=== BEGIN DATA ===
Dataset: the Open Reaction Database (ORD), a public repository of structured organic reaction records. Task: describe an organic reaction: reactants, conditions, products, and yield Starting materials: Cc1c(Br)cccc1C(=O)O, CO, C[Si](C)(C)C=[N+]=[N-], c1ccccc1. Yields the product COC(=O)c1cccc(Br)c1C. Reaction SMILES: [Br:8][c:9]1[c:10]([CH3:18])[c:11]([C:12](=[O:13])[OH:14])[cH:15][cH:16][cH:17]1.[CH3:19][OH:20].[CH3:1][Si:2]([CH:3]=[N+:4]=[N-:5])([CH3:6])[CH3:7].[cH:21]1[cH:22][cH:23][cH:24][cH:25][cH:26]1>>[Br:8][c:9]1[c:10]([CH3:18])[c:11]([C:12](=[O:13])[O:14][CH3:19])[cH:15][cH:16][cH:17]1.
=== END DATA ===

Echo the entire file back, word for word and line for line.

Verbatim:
Dataset: the Open Reaction Database (ORD), a public repository of structured organic reaction records. Task: describe an organic reaction: reactants, conditions, products, and yield Starting materials: Cc1c(Br)cccc1C(=O)O, CO, C[Si](C)(C)C=[N+]=[N-], c1ccccc1. Yields the product COC(=O)c1cccc(Br)c1C. Reaction SMILES: [Br:8][c:9]1[c:10]([CH3:18])[c:11]([C:12](=[O:13])[OH:14])[cH:15][cH:16][cH:17]1.[CH3:19][OH:20].[CH3:1][Si:2]([CH:3]=[N+:4]=[N-:5])([CH3:6])[CH3:7].[cH:21]1[cH:22][cH:23][cH:24][cH:25][cH:26]1>>[Br:8][c:9]1[c:10]([CH3:18])[c:11]([C:12](=[O:13])[O:14][CH3:19])[cH:15][cH:16][cH:17]1.